Good relations between and within communities best progresses through fostering
community based initiatives which develop community infrastructures and which also
focuses on the infrastructure between communities. This approach should not only continue
but should also focus more on relationships between communities.

It is important to recognise that communities are not exclusively defined in terms of
geography but are reflected in other aspects of society. There are many organisations in the
community and voluntary sector which support the shared future vision and which
contribute to its achievement but which address issues on a Northern Ireland wide basis and
are not exclusively district or locality focussed. These organisations can make an impact
locally but recognition of their wider contribution is also required.

Q5 What functions do you think should be carried out at regional level? Should these
functions be delivered within Government or by and independent body, such as the
CRC or a new statutory authority?

The role of the region should be to establish the aims, objectives and principles as outlined
in “A Shared Future” but must move beyond this to establishing an infrastructure and
climate in which these can be delivered.



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Of particular importance is the need to support and encourage good practice, to provide
funding for core community relations capacity and to raise awareness of community
matters.

This question as to where the functions are delivered is posed on the assumption of mutual
exclusivity and the premise of locating all the identified functions within one central
location. This issue is not sufficiently explored within the document and it is not made clear
why functions which relate primarily to Government (specifically the challenge function
and oversight of local councils) should not remain and be developed within Government
structures while remaining functions relating primarily to wider society be carried out by an
independent body. However, given a choice as outlined the preferred option would be for an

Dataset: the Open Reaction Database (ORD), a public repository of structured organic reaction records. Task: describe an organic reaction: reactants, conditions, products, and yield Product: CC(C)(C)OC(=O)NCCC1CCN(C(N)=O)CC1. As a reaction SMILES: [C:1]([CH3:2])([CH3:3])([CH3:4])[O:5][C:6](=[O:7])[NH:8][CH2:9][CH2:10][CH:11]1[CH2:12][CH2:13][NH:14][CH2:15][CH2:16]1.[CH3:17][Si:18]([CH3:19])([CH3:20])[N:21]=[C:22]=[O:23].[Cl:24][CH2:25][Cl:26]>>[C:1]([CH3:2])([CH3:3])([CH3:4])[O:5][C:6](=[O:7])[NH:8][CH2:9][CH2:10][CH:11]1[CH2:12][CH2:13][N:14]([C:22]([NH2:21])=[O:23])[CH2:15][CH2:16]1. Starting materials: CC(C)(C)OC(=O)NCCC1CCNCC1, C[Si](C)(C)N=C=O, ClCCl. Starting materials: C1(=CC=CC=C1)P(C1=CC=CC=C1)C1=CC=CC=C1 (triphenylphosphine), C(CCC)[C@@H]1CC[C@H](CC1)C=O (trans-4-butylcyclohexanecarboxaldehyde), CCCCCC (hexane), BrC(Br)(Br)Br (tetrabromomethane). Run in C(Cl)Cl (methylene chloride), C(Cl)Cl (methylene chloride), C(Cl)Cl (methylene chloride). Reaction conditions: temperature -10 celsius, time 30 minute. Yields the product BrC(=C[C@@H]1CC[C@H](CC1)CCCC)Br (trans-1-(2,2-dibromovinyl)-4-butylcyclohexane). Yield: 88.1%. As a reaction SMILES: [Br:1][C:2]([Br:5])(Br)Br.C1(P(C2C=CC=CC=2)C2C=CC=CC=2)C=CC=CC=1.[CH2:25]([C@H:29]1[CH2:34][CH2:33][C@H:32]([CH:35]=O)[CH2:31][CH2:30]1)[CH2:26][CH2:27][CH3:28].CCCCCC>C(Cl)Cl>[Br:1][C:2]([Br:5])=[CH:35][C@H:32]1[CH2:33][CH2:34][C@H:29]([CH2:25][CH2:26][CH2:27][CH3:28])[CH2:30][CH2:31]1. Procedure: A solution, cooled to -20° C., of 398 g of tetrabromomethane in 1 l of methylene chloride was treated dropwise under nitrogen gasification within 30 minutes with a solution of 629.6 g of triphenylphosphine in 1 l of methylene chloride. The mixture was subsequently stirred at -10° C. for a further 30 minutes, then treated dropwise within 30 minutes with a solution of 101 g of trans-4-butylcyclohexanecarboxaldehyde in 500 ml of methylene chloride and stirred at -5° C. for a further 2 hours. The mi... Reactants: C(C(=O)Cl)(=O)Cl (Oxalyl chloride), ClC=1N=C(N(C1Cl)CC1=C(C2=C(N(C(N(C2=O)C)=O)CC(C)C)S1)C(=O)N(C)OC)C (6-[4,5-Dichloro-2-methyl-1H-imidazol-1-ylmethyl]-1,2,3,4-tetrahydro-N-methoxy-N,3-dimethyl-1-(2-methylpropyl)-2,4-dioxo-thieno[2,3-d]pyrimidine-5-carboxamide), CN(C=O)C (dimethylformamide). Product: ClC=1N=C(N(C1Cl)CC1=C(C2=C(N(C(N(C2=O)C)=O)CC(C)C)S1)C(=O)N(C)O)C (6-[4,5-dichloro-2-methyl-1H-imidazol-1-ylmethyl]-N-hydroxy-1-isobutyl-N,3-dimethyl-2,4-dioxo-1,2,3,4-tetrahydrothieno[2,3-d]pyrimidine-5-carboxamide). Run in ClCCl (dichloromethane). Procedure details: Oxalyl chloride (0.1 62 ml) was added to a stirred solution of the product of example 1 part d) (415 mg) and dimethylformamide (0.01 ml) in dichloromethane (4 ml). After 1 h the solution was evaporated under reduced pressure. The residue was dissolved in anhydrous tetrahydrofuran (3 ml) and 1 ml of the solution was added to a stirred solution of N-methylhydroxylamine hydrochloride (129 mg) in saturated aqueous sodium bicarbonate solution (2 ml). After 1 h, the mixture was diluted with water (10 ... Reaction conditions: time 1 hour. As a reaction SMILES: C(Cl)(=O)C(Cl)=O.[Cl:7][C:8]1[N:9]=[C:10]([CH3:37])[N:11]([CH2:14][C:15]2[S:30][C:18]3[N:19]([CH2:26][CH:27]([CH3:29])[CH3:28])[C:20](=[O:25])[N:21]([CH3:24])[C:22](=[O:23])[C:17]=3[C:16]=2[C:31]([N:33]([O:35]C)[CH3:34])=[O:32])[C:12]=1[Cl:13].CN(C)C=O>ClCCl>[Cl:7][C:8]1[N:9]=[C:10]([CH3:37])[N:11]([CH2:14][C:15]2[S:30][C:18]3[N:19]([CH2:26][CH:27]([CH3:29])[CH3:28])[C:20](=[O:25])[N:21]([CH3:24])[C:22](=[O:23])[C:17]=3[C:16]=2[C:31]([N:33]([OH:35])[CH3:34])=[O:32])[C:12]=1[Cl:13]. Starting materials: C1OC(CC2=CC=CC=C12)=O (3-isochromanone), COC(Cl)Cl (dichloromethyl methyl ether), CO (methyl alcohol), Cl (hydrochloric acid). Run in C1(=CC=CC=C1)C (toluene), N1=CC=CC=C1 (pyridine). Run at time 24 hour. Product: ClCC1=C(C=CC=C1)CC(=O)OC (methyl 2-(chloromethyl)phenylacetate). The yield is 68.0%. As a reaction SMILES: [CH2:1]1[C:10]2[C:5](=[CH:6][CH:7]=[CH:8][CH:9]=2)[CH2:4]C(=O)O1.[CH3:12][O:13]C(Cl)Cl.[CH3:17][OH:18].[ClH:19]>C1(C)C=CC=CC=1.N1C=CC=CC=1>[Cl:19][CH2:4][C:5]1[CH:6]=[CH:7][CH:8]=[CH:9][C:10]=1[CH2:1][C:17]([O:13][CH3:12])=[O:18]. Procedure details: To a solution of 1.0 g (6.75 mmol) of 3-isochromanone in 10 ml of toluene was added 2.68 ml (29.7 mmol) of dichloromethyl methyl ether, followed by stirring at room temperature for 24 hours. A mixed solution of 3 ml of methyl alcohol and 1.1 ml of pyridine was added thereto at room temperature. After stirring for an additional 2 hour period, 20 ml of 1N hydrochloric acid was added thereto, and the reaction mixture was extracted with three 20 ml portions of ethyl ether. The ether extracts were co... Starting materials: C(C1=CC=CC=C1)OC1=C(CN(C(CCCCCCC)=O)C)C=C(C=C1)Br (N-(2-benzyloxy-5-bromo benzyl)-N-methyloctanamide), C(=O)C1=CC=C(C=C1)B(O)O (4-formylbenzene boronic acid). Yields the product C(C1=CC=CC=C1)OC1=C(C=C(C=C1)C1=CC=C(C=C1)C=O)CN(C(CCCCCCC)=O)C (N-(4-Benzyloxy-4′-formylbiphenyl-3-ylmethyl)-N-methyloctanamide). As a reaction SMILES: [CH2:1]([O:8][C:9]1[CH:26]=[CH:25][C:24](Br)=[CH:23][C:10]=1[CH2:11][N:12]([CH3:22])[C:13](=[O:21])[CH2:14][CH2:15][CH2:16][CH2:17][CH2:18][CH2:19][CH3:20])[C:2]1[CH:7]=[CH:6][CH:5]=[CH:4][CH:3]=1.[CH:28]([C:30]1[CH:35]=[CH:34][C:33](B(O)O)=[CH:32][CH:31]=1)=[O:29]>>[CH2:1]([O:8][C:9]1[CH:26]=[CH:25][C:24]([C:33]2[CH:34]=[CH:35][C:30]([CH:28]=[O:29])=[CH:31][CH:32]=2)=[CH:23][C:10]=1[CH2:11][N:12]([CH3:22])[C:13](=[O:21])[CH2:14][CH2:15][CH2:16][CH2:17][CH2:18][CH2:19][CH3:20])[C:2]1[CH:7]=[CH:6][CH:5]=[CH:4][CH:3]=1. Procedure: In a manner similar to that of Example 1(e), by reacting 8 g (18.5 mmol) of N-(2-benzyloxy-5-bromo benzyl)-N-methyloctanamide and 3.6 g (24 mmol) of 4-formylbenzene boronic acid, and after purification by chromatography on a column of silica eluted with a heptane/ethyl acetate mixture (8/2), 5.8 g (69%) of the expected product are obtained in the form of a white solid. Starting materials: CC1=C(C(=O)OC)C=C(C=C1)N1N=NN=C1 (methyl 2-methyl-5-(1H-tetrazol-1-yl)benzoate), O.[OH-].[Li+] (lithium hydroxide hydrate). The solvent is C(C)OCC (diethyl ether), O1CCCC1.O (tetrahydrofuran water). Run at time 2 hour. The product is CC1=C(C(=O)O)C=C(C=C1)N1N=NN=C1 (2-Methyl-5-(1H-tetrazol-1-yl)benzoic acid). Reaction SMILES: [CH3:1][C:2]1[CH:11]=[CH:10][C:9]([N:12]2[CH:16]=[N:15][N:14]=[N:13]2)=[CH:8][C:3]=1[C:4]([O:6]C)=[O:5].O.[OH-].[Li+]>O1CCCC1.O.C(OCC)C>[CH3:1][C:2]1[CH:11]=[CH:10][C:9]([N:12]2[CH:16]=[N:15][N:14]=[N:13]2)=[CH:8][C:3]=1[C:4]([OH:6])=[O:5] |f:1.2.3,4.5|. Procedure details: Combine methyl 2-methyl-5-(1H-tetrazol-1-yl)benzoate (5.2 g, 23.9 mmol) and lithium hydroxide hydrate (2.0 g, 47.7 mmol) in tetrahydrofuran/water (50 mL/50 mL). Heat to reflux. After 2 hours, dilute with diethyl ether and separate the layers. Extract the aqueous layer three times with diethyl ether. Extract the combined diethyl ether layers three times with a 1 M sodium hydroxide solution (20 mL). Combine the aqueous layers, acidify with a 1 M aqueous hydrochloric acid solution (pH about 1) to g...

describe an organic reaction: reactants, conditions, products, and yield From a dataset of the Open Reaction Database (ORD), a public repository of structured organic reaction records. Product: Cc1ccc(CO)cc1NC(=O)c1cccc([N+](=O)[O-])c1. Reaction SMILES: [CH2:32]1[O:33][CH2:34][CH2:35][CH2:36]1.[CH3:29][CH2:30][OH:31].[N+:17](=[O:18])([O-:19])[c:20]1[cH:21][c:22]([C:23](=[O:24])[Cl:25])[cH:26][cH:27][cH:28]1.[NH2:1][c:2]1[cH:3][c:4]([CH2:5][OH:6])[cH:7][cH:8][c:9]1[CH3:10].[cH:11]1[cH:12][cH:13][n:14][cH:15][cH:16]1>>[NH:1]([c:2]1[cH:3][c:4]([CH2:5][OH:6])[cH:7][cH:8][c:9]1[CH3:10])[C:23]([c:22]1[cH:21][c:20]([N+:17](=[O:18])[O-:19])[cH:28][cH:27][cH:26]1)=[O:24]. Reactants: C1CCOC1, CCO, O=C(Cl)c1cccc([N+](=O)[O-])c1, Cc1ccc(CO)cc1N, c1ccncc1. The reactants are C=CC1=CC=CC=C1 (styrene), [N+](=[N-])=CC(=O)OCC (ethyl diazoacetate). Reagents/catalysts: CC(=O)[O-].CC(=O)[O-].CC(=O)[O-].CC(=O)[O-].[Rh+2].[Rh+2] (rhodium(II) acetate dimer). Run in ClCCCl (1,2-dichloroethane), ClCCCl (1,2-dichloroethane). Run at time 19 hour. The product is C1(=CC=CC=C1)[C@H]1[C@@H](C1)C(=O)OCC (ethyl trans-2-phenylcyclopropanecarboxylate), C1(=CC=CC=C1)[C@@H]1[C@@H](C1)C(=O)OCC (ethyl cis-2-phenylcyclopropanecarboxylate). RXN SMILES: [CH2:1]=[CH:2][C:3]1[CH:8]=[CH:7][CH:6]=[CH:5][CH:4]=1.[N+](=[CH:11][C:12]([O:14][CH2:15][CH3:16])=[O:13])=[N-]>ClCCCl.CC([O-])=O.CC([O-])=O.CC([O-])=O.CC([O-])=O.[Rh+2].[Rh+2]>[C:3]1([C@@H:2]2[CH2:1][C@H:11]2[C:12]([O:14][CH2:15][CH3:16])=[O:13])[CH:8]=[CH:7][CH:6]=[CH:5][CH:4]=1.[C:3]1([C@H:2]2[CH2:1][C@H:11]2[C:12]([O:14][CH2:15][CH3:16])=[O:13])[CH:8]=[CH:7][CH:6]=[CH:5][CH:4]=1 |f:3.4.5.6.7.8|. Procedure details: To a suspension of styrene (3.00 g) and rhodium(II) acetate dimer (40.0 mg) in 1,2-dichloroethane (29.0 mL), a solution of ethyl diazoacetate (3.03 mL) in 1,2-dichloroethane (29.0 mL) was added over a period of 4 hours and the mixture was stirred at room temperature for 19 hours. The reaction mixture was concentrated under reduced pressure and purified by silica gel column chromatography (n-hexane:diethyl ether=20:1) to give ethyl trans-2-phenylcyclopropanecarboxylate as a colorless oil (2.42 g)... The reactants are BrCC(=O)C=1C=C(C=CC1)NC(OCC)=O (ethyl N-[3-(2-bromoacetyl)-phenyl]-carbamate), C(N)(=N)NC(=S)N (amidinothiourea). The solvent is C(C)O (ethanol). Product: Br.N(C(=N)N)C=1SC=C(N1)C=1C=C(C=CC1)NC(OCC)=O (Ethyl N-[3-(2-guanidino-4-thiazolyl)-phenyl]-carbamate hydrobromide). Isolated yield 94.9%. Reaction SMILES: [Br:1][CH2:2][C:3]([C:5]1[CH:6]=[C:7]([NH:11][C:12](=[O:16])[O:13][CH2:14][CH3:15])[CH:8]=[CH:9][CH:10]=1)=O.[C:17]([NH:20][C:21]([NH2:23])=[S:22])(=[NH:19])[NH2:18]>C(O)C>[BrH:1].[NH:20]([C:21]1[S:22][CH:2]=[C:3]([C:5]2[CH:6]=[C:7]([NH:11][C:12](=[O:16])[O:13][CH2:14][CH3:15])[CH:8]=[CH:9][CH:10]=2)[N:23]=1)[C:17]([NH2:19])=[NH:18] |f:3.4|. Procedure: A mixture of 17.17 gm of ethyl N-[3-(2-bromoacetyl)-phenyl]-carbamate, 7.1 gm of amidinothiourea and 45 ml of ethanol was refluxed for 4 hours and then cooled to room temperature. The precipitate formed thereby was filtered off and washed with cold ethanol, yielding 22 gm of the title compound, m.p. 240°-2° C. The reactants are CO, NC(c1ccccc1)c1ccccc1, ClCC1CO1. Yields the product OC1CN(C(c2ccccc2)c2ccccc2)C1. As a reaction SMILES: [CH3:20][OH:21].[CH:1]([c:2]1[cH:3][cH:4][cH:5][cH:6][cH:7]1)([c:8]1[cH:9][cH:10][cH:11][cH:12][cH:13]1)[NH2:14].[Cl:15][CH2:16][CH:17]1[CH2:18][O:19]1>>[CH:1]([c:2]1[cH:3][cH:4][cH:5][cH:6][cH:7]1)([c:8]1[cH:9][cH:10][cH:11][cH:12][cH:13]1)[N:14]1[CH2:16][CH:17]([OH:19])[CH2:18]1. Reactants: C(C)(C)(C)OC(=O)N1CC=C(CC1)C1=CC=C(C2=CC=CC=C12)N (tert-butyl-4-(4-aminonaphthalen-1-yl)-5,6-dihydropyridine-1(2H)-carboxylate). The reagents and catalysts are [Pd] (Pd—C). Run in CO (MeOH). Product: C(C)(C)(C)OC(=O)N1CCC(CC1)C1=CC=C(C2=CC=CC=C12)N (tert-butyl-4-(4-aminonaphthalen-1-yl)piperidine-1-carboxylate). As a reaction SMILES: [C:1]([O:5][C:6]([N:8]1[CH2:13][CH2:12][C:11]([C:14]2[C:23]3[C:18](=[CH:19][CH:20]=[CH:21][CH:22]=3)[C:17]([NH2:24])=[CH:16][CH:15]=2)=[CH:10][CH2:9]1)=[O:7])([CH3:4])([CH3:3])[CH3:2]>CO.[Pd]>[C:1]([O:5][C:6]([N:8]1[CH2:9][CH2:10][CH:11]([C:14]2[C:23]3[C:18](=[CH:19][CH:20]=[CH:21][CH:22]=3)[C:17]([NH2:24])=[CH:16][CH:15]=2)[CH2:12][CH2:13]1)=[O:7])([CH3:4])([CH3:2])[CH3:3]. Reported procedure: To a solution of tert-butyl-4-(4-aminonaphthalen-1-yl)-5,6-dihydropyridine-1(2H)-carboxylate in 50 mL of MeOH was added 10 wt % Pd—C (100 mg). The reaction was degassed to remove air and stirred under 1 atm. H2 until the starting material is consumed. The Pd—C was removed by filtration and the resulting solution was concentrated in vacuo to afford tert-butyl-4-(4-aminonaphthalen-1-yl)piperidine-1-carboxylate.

independent body to carry out the functions identified. This is primarily where the greater
expertise lies and also offers benefits of greater flexibility and innovation.

It would be important, however, that commitment to the Shared Future principles remains at
the heart of Government thinking and that funding programmes by Government reflect this
in order to ensure the ownership and engagement of key stakeholders.

Q6 What action do you think central Government should take to improve relations?

The document identifies a number of such actions. The need for long term Government
commitment is crucial as is the joined–up approach between Government Departments. Of
particular importance would be the linking together of the community development and
community relations’ concepts. This needs to take place outside of as well as within
Government.

The NIHE should be tasked with supplying reasonably priced accommodation in already
integrated housing areas for people in mixed marriages and relationships.

The demand for Integrated Education is unfulfilled and should be a priority for central
Government.

Government should ensure that groups modelling good practice should be afforded adequate
resources and support if they are to be used as exemplars of a ‘one community concept’.

There is a principle called the ‘Lund Principle’ which states that everything should be done
in common except that which conscience will not allow. Our society needs to be
encouraged to adopt this principle.

Q7 How do you think that a new strategy for improving relations ought to be
monitored?

The purpose of monitoring would be to highlight areas where there is need for further
development as well as to celebrate and promote good practice

Care should be taken not to burden under-resourced groups with too much bureaucracy,
leaving them little time or space for doing the job they are created to do.

One method of monitoring groups would be to organise random visits by an appointed
evaluator to offices/events. Acceptance of these random visits would be a condition of
funding.